15. The Spell of Reality. Mr. Kirk. There is an ancient saying, found in various forms in every tradition, according to which “reality must be thought of as a magic spell” (as Saraha puts it). If this is the case, the most straightforward way to understand the nature of reality is to investigate means of tricking the senses, technologies for the production of illusions. In other words, the most direct access to reality will be found in sorcery—or in art. This seminar will investigate some or all of the following topics: the origins of tragedy in ancient Greek goat-sacrifice, the seeding of “Western rationalism” by Mongolian shamans, the rise of romantic love as a misunderstanding of medieval mystical song, gay Ouija-board poetry, witches at CalTech, the religion of money, the cult of school, occult cinema, the psychological reality of UFOs, and the transformation of the gods into illnesses. Literature, film, and philosophy will be our sources.
16. The TV Novel. Mr. Klioutchkine. How does a television series relate to our everyday experience and to our understanding of the culture we live in? How did a nineteenth-century serialized novel relate to its readers’ perception of the world around them? What can these genres tell us about ourselves? In this seminar, we will explore these questions as we understand the links between the serialized novel and the original television series, the novel’s present-day popular incarnation. We will read Fyodor Dostoevsky’s novel The Idiot (1867) before focusing on the television series Mad Men.
17. Genetically Modified Organisms: Public Perception, Public Policy. Ms. Navarro. GMO crops in some form—from the first ripening-delayed tomato, to pesticide resistant corn, to bruise-proof apples—have been in production in the US for over twenty years. While the FDA has deemed these food products safe for consumption, many consumers are not convinced. Self-appointed right-to-know groups fight for mandatory reporting laws. Other anti-GMO groups fight for a ban on GMOs altogether. In the wake of this consumer skepticism, several food chains and manufacturers have begun voluntarily marketing their products as non-GMO. Advocates for GMOs, meanwhile, argue that GMO crops can help save the environment and feed the world. Are GMO skeptics simply ignoring scientific evidence? Or are GMO advocates in the pockets of big industry? How can society weigh the right to have information about our food against the costs, both monetary and otherwise, of labeling? What would be the consequences of mandatory labeling or GMOs bans on developing nations struggling to feed their populations? And why have so many European countries decided to ban GMO products altogether? In addition to studying these issues related to GMOs, this class will touch on the tensions between food safety and public perception in other areas such as in irradiating food, pasteurization, and a fluoridated water supply. Our readings will focus mainly on public policy issues with some time devoted to understanding the science behind GMOs and the treatment of GMO themes in fiction.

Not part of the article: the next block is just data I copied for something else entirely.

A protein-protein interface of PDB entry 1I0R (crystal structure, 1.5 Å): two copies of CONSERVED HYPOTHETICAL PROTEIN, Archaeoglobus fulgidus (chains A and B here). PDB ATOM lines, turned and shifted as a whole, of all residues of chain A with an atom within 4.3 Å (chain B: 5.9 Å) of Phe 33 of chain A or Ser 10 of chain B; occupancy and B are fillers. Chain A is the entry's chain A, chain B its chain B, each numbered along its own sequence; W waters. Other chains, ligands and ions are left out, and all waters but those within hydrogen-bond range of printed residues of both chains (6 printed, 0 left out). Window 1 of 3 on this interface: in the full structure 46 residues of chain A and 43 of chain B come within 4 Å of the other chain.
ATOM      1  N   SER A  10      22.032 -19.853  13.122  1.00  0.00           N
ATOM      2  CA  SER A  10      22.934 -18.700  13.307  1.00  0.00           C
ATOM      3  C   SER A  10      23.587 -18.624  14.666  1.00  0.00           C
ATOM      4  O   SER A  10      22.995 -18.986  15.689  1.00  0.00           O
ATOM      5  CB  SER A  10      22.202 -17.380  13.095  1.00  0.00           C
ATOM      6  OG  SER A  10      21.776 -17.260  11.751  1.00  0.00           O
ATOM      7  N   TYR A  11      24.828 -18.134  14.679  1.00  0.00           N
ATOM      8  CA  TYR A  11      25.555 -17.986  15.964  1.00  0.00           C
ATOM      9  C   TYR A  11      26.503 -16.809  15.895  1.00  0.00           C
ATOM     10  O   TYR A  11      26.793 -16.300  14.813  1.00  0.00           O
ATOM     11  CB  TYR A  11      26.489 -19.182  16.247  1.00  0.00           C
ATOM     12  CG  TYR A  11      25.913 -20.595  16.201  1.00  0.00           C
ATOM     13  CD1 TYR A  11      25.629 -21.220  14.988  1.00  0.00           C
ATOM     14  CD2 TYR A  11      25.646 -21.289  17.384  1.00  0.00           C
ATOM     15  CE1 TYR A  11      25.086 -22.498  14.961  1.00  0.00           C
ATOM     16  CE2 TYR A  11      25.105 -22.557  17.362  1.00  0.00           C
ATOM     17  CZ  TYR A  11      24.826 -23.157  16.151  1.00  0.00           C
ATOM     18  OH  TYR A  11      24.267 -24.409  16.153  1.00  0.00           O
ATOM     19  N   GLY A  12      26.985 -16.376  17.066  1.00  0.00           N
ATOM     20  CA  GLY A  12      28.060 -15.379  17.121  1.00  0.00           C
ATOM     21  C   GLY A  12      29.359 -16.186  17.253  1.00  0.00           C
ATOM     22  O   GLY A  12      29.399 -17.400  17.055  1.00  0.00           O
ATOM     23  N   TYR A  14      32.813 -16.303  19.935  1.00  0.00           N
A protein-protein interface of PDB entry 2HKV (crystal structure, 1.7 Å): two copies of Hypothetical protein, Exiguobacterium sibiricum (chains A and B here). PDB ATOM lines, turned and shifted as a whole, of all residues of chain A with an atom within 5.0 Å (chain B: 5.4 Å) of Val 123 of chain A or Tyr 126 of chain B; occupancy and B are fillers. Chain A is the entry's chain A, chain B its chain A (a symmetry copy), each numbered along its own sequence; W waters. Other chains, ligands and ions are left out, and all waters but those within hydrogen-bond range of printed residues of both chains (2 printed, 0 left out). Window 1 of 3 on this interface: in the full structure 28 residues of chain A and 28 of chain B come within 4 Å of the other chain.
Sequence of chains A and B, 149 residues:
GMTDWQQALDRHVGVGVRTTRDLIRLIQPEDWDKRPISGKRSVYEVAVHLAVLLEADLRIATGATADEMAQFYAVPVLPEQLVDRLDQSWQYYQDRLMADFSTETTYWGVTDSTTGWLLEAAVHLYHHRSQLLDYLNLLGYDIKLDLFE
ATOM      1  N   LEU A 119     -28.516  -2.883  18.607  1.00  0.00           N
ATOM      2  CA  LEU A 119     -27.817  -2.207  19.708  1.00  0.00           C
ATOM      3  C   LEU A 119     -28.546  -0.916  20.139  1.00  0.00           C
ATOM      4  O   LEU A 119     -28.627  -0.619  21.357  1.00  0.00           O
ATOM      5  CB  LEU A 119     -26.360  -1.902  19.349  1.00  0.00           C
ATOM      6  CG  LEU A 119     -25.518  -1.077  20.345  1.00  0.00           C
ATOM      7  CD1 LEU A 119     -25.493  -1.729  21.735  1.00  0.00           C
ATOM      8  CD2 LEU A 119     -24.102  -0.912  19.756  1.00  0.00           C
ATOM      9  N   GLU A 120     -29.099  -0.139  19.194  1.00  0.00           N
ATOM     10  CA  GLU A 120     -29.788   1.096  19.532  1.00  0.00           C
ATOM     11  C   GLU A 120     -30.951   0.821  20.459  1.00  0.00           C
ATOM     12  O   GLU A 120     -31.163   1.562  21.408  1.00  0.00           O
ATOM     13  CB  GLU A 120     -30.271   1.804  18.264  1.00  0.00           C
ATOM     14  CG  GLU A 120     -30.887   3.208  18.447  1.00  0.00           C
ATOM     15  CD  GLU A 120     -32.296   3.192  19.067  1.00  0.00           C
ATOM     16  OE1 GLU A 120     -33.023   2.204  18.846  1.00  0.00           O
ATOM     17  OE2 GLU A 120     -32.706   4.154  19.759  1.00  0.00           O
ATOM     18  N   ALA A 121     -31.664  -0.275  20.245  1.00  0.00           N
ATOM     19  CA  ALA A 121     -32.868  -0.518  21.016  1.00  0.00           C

18. Imagined Cities. Ms. Nucho. Today, more than half of the world’s population lives in cities. By 2030, the UN projects that over 60 percent of people will live in urban centers. As the world becomes increasingly urban, it is ever more essential to study the urban experience and to think more intentionally about the cities of the future. How does the built environment help to shape and reproduce relations of inequality? What are the dreams and dystopian visions of the urban metropolis that influence how people experience the cities they live in, or imagine those they do not? In this seminar we will look at critical readings that center the urban as the object of analysis, from Henri Lefebvre to Walter Benjamin, as well as recent ethnographies of cities all over the world. We will also examine the role of the visual and the sensory in shaping ideas about the city, by reading creative works and looking at the role of cinema and art. We will also go on a walking field trip, with the aim of producing our own sensory ethnography experiment.